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‘This Is Us’ has created positive change for the Alzheimer’s community, study finds

A new study found that the way "This Is Us" portrayed Alzheimer's disease
/ Source: TODAY

Sophia Paliov felt gutted when one of the main characters in the popular TV series “This Is Us” started to show signs of memory loss. Watching Rebecca Pearson’s mental decline as her Alzheimer’s disease worsened cut deeply because it so closely echoed what Paliov had been through with her mom.

“Knowing how they do their story lines, I knew it was going to be done very realistically, and so with each episode, it just gutted me bit by bit,” said the 50-year-old Irvine, California, resident. “As the episodes progressed, I knew I had to be in the mood to watch it and have a glass of wine and tissues. Because I knew it would just pain me to watch.” 

NBC drama "This Is Us" ran for six seasons, from September 2016 to May 2022, and centered around the Pearson family — parents Rebecca and Jack Pearson, played by Mandy Moore and Milo Ventimiglia, sons Randall and Kevin, played by Sterling K. Brown and Justin Hartley, and daughter Kate, played by Chrissy Metz. The show portrayed the family during several different time frames, from before the kids were born to their lives as adults.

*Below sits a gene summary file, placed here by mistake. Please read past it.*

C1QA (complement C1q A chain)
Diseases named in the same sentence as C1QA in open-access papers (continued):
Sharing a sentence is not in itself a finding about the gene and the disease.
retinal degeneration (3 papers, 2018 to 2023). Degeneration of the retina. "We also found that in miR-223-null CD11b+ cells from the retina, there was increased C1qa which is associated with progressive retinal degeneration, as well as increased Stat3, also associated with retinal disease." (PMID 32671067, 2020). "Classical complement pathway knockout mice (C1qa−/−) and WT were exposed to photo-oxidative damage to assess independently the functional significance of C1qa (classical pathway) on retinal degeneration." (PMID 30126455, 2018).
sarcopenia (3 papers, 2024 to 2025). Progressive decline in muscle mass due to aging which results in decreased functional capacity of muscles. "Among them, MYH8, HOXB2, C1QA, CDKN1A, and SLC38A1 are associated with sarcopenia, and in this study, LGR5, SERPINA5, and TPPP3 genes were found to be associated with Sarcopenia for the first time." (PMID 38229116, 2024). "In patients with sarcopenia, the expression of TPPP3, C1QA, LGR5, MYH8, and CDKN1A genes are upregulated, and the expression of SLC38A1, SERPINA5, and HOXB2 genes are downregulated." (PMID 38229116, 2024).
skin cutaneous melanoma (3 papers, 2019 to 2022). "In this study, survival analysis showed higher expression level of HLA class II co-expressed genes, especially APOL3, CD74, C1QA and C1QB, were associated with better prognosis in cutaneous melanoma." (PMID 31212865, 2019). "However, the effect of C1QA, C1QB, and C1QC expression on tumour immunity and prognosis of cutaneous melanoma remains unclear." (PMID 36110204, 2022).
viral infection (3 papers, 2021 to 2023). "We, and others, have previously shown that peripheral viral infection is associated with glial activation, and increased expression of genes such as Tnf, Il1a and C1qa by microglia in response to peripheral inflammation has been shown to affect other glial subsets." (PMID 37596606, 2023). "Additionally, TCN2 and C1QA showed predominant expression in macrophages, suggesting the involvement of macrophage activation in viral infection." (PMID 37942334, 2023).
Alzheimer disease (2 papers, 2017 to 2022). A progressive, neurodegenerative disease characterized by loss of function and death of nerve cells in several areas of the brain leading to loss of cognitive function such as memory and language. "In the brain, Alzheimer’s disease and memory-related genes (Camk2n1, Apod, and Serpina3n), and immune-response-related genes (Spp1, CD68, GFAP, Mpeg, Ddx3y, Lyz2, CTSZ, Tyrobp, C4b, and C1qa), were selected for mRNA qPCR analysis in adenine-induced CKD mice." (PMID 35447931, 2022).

A fan of the show since it began, Paliov said the season and a half that followed Rebecca’s worsening Alzheimer’s “hit very, very hard” because it brought back her experiences with her mother who passed away from the disease in December of 2018. “I was her part time caregiver and she fought that illness since 2011.”

“It was a very good show,” Paliov said. “It was very well written, very realistic. It was on the little things I really feel they nailed it. They progressed her slowly and then showed the disease accelerating. That’s what happened with my mom. That last episode, I went through a box of tissues.”

Paliov wasn’t alone. A new study by a team of University of Pittsburgh researchers found that the show resonated with viewers. The researchers decided to look into the impact of the show because they felt it did a great job educating the public about Alzheimer’s and reducing the stigma associated with the disease.

One reason the TV series stood out to the researchers was that a large part of it was set in their home base, Pittsburgh, said the study’s first author, Beth Hoffman, Ph.D., a postdoctoral associate at the University of Pittsburgh School of Public Health.

But the main purpose of the study was to look at how people responded to the show. “This storyline involved a difficult subject, and it was met really positively by viewers,” Hoffman said. “So the entertainment industry need not shy away from talking about complex health topics, particularly when it’s done in collaboration with health and medical experts.”

Hoffman notes that “This is Us” leaned on the expertise of Hollywood, Health and Society, an organization that provides up-to-date information for storylines involving “health, safety and security," according to its website.

The accuracy of the Alzheimer’s storyline made Dawn Maniglia wish it had played out several years earlier, when her father-in-law was battling Alzheimer’s.